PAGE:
A Bernsteinian analysis of knowledge and the implications for curriculum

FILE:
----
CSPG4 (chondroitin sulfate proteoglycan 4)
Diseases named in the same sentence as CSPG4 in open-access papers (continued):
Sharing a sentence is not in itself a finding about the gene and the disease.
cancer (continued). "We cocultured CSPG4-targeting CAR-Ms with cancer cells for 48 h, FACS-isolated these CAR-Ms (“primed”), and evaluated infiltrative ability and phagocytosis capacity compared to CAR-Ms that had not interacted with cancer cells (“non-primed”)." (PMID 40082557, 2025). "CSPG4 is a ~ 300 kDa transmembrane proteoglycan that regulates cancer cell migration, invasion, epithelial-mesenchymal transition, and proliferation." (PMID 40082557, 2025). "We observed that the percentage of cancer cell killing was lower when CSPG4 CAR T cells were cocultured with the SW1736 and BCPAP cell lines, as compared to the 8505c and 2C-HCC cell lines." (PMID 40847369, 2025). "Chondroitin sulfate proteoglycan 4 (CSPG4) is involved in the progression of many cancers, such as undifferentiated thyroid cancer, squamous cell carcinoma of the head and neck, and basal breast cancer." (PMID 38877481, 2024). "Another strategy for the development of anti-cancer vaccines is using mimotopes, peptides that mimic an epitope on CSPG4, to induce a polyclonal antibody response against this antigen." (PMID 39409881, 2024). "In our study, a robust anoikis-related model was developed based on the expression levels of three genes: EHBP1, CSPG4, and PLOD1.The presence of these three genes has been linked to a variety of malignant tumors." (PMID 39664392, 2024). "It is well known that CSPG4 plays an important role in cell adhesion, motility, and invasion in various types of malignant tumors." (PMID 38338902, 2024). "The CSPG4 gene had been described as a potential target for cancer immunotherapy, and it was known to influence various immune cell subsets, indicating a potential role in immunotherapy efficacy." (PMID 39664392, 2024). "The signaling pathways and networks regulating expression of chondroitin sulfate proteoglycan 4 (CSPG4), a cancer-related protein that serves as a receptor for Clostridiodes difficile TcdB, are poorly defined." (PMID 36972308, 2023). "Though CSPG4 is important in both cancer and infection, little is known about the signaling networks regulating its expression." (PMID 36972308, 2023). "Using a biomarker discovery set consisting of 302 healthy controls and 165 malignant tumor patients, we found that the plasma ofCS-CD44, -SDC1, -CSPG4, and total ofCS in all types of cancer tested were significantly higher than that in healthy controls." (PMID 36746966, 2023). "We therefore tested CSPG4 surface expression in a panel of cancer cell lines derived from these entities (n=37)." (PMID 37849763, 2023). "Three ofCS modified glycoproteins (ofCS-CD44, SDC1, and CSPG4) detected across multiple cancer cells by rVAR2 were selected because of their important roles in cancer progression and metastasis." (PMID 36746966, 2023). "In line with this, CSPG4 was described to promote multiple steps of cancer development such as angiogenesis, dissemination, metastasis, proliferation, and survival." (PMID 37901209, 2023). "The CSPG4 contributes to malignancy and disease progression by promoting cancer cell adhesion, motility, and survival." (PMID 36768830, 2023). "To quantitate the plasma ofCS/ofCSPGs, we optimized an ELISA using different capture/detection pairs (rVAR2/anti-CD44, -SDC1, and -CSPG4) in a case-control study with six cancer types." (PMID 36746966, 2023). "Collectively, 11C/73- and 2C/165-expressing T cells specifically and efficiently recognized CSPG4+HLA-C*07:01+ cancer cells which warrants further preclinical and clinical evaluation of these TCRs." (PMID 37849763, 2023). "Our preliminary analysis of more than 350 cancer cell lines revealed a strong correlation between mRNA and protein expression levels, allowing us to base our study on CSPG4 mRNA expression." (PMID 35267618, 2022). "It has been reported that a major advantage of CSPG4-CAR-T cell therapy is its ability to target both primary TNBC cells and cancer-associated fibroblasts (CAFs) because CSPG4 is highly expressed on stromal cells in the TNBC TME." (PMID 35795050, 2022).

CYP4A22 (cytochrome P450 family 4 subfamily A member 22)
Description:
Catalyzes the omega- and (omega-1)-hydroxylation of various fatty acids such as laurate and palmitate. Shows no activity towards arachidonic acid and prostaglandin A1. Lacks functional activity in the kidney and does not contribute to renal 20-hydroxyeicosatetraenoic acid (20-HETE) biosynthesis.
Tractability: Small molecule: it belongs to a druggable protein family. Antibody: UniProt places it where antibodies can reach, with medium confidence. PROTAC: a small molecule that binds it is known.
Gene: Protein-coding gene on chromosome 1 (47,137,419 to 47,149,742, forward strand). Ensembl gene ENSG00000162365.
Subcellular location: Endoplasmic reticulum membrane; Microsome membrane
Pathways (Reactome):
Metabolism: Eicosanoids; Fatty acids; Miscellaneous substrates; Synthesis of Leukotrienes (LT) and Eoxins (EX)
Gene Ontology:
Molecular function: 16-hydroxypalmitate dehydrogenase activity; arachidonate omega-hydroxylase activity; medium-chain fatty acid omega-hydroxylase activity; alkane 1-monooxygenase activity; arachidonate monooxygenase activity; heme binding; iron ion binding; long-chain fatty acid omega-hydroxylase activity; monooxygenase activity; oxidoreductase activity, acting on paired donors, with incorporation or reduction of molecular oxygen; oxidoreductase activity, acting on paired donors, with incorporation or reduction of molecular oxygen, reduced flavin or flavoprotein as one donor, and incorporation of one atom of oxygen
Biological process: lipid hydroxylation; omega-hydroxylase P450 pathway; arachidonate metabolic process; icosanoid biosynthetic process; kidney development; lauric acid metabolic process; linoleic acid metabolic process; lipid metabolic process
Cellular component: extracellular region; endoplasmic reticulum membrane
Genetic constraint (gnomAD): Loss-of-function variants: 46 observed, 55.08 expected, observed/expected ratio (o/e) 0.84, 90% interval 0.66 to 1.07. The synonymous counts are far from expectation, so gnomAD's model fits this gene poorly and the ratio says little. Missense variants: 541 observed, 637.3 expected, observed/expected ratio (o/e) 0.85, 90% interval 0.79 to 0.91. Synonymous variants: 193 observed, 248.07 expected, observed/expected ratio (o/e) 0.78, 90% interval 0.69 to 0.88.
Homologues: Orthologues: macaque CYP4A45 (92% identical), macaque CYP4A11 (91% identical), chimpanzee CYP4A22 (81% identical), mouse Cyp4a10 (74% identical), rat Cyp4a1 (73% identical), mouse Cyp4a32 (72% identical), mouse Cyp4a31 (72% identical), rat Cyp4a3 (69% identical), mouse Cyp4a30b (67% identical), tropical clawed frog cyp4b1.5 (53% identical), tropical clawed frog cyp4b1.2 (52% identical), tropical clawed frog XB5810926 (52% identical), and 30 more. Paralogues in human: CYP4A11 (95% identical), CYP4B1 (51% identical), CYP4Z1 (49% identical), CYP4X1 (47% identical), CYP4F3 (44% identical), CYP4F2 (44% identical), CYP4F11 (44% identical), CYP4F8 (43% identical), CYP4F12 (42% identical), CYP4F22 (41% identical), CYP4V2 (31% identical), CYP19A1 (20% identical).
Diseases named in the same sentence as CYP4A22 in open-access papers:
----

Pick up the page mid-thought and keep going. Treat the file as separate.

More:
This chapter outlines Bernstein’s analysis of the nature of knowledge and the relationship between knowledge and power. It explains the way in which abstract knowledge is the site for society’s conversation about the unthinkable and the notyet-thought and why access to such knowledge is an issue of distributional justice. It establishes the importance of theoretical knowledge in curriculum and the argument that students must have access to knowledge if they are to participate in this conversation.However, Bernstein’s contribution extends beyond establishing the centrality of knowledge in curriculum; his analysis demonstrates that the way knowledge is structured has implications for the processes used to produce knowledge and then to reproduce it in curriculum. His analysis of the ‘pedagogic device’ reveals how the structure of pedagogic discourse and the rules shaping the way it is distributed, recontextualized and evaluated is a mechanism for relaying power relations in society in ways that include and exclude.